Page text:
As Google Announces Android Wear Platform, It’s Time For Microsoft To Ramp Up Their Work In Wearable Computing

Google today entered the wearable platform space by announcing Android Wear, a project that extends Android to wearables. The first wearable they are focusing on is watches that will go well beyond the mere act of just telling you the time. Google is already working with several consumer electronics manufacturers, including Asus, HTC, LG, Motorola and Samsung; chip makers Broadcom, Imagination, Intel, Mediatek and Qualcomm; and fashion brands like the Fossil Group to bring smartwatches powered by Android Wear later this year. They are also opening up SDK for 3rd party developers to write apps for these watches. Now, what about Microsoft?

Microsoft is not new to smart watches as they tried it well before the market even thought about it. The SPOT series of watches failed to attract consumers few years back and Microsoft ended the project after few years in the market. Last year, there were couple of reports that Microsoft is working on their own smart watch. One report claimed that Surface team is working on a watch made of Oxynitride Aluminum with removable wrist bands in different colors. Another report claimed that Xbox team is working a smartwatch with 1.5inch display. Microsoft Studios claimed that they may be expanding the Xbox fitness to other devices in the Microsoft eco-system hinting at possible smartwatch.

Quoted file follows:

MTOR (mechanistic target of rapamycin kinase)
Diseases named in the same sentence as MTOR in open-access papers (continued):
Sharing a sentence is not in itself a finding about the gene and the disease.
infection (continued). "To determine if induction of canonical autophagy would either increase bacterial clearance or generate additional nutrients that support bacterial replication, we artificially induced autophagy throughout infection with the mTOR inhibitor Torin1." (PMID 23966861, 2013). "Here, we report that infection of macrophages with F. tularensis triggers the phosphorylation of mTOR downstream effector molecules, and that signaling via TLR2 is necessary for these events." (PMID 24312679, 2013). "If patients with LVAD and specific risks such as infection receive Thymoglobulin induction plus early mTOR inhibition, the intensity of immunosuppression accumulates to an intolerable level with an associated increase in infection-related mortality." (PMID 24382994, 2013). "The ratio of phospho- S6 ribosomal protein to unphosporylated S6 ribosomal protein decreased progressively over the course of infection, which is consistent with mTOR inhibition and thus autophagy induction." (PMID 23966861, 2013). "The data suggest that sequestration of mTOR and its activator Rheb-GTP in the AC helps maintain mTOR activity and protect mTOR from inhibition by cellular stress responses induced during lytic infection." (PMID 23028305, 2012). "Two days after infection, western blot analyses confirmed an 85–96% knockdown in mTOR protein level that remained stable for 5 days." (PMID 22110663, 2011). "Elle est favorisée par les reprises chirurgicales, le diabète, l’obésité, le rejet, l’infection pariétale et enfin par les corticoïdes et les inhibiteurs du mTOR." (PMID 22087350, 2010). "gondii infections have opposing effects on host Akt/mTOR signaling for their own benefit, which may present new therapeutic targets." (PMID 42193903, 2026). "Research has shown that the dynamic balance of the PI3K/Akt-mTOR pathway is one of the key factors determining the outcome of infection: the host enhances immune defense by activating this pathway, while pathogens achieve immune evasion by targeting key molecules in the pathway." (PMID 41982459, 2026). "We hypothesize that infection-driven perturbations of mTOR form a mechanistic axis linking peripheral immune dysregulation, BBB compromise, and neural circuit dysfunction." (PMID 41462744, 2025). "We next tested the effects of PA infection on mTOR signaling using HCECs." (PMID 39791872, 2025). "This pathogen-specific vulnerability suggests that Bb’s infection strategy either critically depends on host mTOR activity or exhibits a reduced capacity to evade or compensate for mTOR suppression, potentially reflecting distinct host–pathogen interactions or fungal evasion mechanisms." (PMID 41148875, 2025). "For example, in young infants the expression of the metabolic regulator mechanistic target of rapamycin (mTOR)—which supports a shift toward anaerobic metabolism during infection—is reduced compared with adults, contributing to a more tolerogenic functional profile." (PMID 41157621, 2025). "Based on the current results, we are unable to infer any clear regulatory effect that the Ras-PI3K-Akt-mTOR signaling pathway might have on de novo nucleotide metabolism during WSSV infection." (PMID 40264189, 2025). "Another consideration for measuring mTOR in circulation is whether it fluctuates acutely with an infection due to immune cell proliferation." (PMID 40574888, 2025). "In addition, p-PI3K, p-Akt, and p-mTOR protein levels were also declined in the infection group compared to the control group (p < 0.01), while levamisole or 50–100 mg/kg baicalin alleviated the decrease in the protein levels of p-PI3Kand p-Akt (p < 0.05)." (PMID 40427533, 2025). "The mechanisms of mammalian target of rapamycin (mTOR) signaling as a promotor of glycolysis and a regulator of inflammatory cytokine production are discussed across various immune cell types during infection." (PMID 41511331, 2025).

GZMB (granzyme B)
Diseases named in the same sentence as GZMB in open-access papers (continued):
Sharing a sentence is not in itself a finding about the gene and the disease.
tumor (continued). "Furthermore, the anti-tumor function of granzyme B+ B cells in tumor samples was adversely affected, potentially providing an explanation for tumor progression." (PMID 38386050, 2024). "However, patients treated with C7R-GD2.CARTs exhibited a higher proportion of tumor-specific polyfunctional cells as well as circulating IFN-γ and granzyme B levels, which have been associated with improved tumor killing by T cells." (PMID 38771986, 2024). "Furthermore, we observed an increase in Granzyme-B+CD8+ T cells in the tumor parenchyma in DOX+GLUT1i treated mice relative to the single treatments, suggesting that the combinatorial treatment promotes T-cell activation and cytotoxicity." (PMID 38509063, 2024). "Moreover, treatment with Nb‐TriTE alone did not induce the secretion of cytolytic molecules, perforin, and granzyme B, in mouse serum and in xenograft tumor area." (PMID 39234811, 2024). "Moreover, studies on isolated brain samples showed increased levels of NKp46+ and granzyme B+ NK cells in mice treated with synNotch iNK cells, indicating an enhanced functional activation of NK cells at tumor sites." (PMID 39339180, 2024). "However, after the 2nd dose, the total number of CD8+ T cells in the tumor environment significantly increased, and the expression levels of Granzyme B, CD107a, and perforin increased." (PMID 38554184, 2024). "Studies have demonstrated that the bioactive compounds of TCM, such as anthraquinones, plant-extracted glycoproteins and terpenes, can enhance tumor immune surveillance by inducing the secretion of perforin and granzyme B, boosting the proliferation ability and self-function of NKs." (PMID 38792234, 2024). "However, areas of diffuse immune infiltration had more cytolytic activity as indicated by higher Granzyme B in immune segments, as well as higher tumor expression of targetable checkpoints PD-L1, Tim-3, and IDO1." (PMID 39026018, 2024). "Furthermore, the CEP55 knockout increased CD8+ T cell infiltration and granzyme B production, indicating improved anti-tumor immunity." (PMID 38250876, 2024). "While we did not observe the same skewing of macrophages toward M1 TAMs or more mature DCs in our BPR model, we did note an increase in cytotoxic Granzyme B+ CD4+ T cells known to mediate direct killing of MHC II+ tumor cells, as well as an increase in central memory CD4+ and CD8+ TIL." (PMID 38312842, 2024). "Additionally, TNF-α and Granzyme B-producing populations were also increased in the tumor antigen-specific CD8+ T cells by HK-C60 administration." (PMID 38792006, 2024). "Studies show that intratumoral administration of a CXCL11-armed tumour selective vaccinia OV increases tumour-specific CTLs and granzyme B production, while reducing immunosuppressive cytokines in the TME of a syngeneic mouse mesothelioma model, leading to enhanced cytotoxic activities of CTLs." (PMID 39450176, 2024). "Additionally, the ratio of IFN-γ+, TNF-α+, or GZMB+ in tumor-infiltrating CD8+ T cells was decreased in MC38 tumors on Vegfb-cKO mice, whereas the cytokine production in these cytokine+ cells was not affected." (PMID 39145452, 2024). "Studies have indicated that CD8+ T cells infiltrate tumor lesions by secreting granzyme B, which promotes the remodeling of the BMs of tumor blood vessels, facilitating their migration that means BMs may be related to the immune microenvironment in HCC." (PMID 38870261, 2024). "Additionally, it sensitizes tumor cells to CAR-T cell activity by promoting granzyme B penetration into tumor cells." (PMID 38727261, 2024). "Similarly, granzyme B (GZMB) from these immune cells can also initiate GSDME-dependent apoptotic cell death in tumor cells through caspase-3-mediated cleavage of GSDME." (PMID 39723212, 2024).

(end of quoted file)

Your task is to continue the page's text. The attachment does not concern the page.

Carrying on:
ZDNet reported that Alex Kipman, one of the main person behind Microsoft Kinect is working on some new project called ‘new devices’ under Windows platform head Terry Myerson. It could be the Windows platform for wearable. Whatever be the case, as Google has entered this wearable space with Android, Microsoft should ramp up their efforts and soon jump into this race. Otherwise, it will be very difficult to compete starting too late as they did in smartphone and tablet markets.

Watch Microsoft’s vision for smart watches in the video which was released 10 years back after the break. You will be surprised by how much Microsoft got it right then.

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